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B. vitiensis is found on the islands of Fiji, in the South Pacific. The species is restricted to tropical dry forests, specifically to the rain shadow forests located on certain islands in Fiji. These forests are one of the most threatened vegetation types in the Pacific. A small population of the Fiji crested iguana – fewer than 80 individuals – can be found on the small island of Macuata. The majority of this species – fewer than 4,000 individuals – is most commonly found on the island of Yadua Taba. The island is a National Trust of Fiji reserve, and is thus the only legally protected population of the Fiji crested iguana. The island is now also free of forest burning and the presence of goats, which was a major factor in the initial decline of the species. There are some other Fijian islands where evidence of the species has been recorded: Deviulau, Waya, Monuriki, Monu, Qalito (possibly extinct), Yaquaga, Yadua and Malolo Levu.
The critically small population on Malolo Levu seems to qualify as a subspecies, B. vitiensis pricei, as it differs in its DNA on 7 alleles in comparison to B. vitiensis from Macuata. A small protected forestation area was created recently for the last 17 crested iguanas that survived. Juveniles have been reported on the site, indicating some degree of reproduction is ongoing. However, the outlook for this subpopulation is a matter of great concern. According to Steve Anstey of Ahura Resorts there are currently only 15 iguanas left in the forest remnants at Likuliku Lodge and 6 at Malolo Resort. Conservation programs initiated for the Likuliku and Malolo populations include a captive head start facility and reforestation programs led by Likuliku’s environmental officer Sia Rasalato. The species probably inhabited land up to 500 meters above sea level in the recent past, but is currently only found at elevations of 100 meters or less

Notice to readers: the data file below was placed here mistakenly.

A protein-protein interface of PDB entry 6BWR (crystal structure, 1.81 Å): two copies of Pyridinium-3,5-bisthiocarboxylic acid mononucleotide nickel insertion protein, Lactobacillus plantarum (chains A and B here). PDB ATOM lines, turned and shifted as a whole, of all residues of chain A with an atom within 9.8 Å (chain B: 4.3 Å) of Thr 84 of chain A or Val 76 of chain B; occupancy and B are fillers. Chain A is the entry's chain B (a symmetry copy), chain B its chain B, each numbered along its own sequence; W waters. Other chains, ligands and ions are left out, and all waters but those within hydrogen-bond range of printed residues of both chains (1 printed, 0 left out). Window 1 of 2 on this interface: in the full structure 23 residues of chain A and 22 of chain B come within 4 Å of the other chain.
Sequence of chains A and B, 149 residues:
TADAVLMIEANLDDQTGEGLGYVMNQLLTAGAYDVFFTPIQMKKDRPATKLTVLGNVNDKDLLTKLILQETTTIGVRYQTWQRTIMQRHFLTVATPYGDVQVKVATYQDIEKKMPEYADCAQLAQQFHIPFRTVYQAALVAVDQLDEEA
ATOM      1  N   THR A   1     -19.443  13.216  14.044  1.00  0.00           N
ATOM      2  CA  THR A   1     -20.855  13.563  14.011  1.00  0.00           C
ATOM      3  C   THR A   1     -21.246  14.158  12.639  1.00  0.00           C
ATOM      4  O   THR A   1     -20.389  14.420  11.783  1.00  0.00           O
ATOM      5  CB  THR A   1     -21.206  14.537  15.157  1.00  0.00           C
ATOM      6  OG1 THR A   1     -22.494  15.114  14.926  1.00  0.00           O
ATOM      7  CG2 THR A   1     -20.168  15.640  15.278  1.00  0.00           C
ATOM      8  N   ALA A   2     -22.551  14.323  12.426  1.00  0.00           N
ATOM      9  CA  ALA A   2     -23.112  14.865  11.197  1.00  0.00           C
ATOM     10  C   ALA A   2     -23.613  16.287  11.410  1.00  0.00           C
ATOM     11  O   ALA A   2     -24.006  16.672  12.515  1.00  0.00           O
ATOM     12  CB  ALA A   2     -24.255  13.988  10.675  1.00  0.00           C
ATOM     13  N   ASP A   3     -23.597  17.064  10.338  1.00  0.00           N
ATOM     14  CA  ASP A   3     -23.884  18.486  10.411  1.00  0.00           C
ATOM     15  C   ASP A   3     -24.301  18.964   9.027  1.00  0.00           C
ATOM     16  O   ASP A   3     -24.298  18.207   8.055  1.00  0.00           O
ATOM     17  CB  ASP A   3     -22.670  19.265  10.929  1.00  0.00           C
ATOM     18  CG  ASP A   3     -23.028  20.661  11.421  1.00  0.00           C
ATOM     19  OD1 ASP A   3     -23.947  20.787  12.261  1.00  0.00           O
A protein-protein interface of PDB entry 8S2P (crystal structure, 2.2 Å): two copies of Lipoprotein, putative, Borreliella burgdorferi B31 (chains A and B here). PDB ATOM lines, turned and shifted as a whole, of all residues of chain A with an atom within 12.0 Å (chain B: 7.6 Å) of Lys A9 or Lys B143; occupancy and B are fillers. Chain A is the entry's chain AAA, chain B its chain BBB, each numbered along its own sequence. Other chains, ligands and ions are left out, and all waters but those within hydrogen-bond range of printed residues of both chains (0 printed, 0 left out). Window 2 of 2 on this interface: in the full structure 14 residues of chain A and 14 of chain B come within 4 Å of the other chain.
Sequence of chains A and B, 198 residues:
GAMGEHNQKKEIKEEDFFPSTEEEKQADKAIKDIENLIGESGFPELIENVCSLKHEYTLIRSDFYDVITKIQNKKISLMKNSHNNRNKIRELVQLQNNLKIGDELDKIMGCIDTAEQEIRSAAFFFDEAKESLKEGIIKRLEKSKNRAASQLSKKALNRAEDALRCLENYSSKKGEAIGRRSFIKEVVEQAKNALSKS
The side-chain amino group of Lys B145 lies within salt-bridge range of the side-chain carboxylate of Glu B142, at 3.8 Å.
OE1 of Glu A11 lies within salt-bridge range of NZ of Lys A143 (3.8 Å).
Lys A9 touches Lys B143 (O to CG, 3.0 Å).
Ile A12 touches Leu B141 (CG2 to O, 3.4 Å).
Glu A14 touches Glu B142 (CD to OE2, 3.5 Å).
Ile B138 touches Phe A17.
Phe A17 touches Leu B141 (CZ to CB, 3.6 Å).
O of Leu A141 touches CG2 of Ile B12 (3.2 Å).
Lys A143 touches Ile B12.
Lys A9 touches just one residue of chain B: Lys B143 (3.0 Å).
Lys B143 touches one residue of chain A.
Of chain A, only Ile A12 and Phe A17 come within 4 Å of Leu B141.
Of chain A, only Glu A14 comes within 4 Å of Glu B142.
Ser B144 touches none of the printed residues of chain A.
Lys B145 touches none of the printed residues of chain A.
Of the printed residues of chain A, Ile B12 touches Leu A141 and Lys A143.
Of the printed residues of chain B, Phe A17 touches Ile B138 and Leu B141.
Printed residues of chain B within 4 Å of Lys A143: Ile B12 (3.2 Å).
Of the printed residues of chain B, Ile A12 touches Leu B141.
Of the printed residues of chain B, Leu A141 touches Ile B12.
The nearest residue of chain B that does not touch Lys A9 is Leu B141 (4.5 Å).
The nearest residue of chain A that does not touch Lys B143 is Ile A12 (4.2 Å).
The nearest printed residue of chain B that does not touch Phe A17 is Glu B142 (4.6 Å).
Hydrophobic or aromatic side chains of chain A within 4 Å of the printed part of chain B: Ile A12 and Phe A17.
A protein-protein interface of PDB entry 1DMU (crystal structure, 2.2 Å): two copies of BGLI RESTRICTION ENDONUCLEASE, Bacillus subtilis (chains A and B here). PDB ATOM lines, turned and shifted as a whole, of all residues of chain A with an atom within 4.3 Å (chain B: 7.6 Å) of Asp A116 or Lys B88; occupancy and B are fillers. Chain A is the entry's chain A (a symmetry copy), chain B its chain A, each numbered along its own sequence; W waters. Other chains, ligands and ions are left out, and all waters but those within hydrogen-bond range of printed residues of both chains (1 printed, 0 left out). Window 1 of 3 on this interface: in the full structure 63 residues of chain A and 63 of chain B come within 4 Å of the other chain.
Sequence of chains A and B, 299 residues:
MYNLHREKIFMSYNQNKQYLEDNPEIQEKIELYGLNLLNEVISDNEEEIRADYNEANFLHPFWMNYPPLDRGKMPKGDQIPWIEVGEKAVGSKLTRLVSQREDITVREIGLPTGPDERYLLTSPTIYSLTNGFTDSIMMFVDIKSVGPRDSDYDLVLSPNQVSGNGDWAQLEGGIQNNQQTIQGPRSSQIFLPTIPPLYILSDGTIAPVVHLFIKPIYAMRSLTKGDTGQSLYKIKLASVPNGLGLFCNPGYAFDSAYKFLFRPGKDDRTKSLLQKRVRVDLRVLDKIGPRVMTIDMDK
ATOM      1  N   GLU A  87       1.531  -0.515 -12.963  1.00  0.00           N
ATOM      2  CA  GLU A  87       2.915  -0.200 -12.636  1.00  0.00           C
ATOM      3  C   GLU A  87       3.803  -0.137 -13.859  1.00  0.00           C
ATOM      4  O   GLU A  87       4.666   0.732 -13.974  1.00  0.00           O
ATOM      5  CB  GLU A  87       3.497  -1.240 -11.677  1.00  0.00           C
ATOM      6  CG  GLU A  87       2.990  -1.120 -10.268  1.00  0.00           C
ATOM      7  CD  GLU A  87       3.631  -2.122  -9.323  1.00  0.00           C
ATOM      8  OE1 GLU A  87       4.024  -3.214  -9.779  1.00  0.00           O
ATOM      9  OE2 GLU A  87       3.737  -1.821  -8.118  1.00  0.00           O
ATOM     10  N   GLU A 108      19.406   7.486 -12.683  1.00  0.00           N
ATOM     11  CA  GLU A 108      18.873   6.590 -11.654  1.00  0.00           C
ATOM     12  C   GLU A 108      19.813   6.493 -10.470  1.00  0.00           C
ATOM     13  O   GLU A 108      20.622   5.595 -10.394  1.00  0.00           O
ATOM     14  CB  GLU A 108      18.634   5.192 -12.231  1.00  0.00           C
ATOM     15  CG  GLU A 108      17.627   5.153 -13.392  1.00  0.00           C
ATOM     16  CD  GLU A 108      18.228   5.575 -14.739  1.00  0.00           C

|Status||Date Listed||Lead Region||Where Listed|
|Endangered||03/20/1980||Foreign (Headquarters)||Wherever found|
|03/20/1980||45 FR 18009 18010||Listing with Endangered Status for Five Species of Foreign Reptiles|
|11/02/1979||44 FR 63474 63476||Proposed Listing with Endangered Status for Five Species of Foreign Reptiles|